Sunday, 24 June 2012

Chocolate Rum Cake - A Random Recipe

Don't particularly want to write this post but rules are rules and blog I must.

This months Random Recipe challenge over at Belleau Kitchen was to randomly choose a book and then go to the very centre of the book and cook that recipe. I did plan to randomly pick the book but then I saw this little book sat on my shelf that I had not used yet so I opted for that one instead. The book was Mary Berry's 100 Sweet Treats and Puds and the middle recipe was - Chocolate Rum cake. so far good, so on I went with the baking.

Reading the recipe it seemed a little odd and overly complicated involving separating eggs, beating the yolks with the sugar and whisking the whites and folding them into the mix but still if it makes a good cake then so be it.

It didn't.

The end result was a very flat cake that barely rose and the small amount it did rise sank back once removed the oven, even with the cake fully cooked.

The topping quantities make way to much, I still had half a bowl left over after drowning the cake.

The cake itself was incredibly dry, claggy and with a chalky texture, I don't know if this was my fault by splitting the mixture between two tins instead of one tin, can't see how it would make much difference to the overall texture.

The flavour of the rum barely came through either.

Here is the recipe if you want to give it ago, you may have better luck.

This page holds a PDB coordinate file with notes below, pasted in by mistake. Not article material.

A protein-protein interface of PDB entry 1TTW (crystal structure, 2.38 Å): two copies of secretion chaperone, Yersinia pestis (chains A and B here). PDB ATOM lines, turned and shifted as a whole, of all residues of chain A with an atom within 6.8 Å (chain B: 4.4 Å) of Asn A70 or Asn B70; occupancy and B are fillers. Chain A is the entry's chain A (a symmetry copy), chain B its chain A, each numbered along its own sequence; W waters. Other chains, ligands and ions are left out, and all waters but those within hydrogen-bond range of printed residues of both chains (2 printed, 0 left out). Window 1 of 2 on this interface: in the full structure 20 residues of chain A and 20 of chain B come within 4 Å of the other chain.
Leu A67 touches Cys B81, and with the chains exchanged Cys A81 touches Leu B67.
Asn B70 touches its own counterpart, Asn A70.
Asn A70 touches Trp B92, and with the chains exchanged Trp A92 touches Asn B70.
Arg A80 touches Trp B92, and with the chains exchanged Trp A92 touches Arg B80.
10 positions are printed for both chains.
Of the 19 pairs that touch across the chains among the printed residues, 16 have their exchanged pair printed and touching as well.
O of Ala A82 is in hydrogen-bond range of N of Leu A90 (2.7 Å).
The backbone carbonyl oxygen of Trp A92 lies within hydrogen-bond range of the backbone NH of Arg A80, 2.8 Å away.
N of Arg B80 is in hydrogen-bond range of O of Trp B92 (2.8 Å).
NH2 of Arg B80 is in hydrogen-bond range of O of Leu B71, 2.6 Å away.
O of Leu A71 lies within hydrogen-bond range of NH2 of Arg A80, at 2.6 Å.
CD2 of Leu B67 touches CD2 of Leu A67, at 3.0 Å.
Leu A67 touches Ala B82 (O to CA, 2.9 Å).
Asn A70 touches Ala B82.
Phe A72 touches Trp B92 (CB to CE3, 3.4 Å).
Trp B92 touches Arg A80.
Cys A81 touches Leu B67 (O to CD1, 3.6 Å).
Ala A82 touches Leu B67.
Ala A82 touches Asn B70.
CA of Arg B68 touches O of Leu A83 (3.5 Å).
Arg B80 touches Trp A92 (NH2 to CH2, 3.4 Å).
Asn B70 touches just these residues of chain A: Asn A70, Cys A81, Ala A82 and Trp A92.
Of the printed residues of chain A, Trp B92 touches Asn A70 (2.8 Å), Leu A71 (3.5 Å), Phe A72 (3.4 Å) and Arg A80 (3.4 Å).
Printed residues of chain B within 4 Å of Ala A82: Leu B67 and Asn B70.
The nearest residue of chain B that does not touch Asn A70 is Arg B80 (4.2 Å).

200g plain chocolate
100g cubed butter
3 large eggs separated
100g dark muscavdo sugar
50ml dark rum
75g self raising flour
50g ground almonds

Filling and icing
225g plain chocolate
100g butter, cubed

Melt the chocolate with the butter in a bowl over a pan of simmering water.
Allow to cool slightly
Beat the eggs yolks and sugar together until pale and creamy.
Add the chocolate and rum and mix well.
Fold in the flour and almonds.
Whisk the egg whites until they turn stiff but not dry and fold into the mixture.
Pour into the tin and level the surface
Bake for 45 minutes until a skewer is removed clean. (I used two tins and reduced the baking time to 20 minutes)
Allow to cool for a few minutes then turn out onto a wire rack.

Filling and topping
Melt the chocolate in the same way.
Add the cubed butter and stir until incorporated, use to fill and decorate the cake.

Sunday, 17 June 2012

Spanish style chicken thingy

Tonight tea was the result of a rummage around to see what I could find combined with the inherent laziness a Sunday evening brings on.
I think its something to do with that irritating beeping thing looming ever closer at stupid o clock the next morning. Well with this dish you can forget all that and lose yourself dreaming of sunny Spanish weather and relaxing with a glass of vino while pretending that the lashing rain and howling winds of a British summer is mealy the crashing waves of the beach ahhhh....